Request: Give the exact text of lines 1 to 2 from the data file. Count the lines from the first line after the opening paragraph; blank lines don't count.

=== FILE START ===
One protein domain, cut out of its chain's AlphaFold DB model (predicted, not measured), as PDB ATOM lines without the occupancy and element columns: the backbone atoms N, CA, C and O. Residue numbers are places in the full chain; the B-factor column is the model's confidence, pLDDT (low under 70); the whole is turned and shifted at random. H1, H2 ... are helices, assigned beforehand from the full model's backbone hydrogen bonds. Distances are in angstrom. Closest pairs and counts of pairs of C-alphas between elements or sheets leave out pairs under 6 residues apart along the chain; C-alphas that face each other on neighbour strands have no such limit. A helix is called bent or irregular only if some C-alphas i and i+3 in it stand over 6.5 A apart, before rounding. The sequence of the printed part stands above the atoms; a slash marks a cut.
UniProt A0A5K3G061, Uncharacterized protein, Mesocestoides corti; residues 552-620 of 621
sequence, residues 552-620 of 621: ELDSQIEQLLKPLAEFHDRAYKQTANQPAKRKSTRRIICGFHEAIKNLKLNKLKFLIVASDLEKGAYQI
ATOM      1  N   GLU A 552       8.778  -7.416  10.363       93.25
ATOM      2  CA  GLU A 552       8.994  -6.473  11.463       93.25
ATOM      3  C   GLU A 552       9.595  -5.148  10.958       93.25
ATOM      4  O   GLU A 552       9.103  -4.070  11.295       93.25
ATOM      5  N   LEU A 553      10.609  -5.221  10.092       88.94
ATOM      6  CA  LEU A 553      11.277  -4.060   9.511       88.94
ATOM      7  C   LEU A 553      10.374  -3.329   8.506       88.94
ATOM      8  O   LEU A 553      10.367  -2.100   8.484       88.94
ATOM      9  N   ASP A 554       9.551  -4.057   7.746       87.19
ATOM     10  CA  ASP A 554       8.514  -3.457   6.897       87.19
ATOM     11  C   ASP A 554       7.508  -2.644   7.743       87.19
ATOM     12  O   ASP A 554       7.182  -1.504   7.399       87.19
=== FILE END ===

UniProt A0A5K3G061, Uncharacterized protein, Mesocestoides corti; residues 552-620 of 621
sequence, residues 552-620 of 621: ELDSQIEQLLKPLAEFHDRAYKQTANQPAKRKSTRRIICGFHEAIKNLKLNKLKFLIVASDLEKGAYQI